Metaphor analysis is a method of extracting conceptions from texts. An important facet of metaphor analysis is the method used to identify the metaphors. According to my dictionary a metaphor is "A figure of speech in which a name or descriptive word or phrase is transferred to an object or action different from, but analogous to, that to which it is literally applicable" (Shorter Oxford English Dictionary, 2007). They are thus used to illuminate a description of some concept. (This is described in more detail below.) Most researchers use their intuition to find the metaphors. However, from my experience, obtaining the metaphors by using one's intuition is not sufficiently rigorous or repeatable, since different people's intuition may identify different words as metaphors. Thus, if research is to be rigorous and repeatable some better way of identifying the metaphors is required.
Just such a method is available in the form of MIP, the Metaphor Identification Procedure created by the Pragglejaz Group (2007). However, in its basic form MIP has some problems. In my work, I have solved some of those problems and developed MIP into a more rigorous, valid, and repeatable method of identifying the metaphors. I have also devised ways in which MIP can be used to obtain both qualitative and quantitative results.
In the discussion that follows I sometimes refer to my own research results using MIP. These results were gained from an analysis of the responses of a group of doctoral students to an on-line survey at an Australian research intensive university. These results are described in more detail elsewhere (Pitcher, 2010, 2011)
The text to be analysed by metaphor analysis may be a body of literature, the transcript of an interview or other written material. Written material is used so that it may be conveniently examined a number of times to ensure that all the metaphors are found. Indeed, the search for, and finding of, all the metaphors is of the utmost importance for the following analysis. The material has to be examined closely to ensure that all the metaphors are found. This step is particularly important as some of the metaphors might be obscure.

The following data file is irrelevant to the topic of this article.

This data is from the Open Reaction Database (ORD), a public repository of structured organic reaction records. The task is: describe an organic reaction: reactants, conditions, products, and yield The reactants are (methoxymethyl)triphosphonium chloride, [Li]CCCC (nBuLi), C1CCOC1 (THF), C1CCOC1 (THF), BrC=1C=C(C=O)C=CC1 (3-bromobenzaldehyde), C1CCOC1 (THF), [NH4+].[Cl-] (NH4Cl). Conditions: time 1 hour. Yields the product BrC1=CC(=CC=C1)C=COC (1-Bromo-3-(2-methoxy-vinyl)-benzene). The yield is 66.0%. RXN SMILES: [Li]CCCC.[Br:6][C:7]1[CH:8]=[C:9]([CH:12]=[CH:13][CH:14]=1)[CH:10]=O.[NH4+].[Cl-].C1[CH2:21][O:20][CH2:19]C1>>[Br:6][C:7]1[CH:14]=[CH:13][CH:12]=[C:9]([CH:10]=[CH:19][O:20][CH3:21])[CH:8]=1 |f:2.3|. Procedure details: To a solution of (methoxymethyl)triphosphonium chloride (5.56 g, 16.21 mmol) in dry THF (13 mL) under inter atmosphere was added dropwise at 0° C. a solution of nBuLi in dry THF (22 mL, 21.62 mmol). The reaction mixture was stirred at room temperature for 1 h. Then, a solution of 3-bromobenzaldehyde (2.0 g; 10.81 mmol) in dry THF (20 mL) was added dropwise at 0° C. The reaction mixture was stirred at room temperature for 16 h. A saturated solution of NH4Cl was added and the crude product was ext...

Metaphors We Live By as written by George Lakoff and Mark Johnson (1980, 2003) is the seminal work on metaphor analysis. The authors show how metaphors can be grouped into "metaphorical concepts" which is important for any method of analysis of metaphorical terms. The metaphorical concept relates the target and source domains of the metaphor in the equation TARGET DOMAIN IS SOURCE DOMAIN. Thus, if a person uses the metaphor of a journey to describe his or her life then the concept is LIFE IS A JOURNEY. In this example "life" is the target domain and "journey" is the source domain since 'life' is the subject of investigation and "journey" is the domain to which it is linked by the metaphor. Part of the metaphor analysis process involves forming metaphors into concepts which illustrate the relationship between the target domain and the source domain (Lakoff & Johnson, 2003, passim).
Schmitt (2005) suggests a more detailed method of metaphor analysis. He writes at considerable length and in some detail about his method. He suggests that metaphors can reduce the complexity of qualitative data to manageable proportions and bring out clearly defined patterns (Schmitt, 2005, p. 360) and can be used to present the results of qualitative research in a clear fashion.
Schmitt states that he has "attempted to develop metaphor analysis as a systematic method to discover sub-cultural thinking patterns and the refine them to credible, teachable research steps" (Schmitt, 2005, p. 365).
In discussing the validity of metaphor analysis and the means of obtaining it, Schmitt suggests that metaphor analyses must provide the possibility of testing their accuracy and credibility. The ways in which the results are to be validated should not merely be applied to the actual analysis but should be applied throughout the whole investigation. …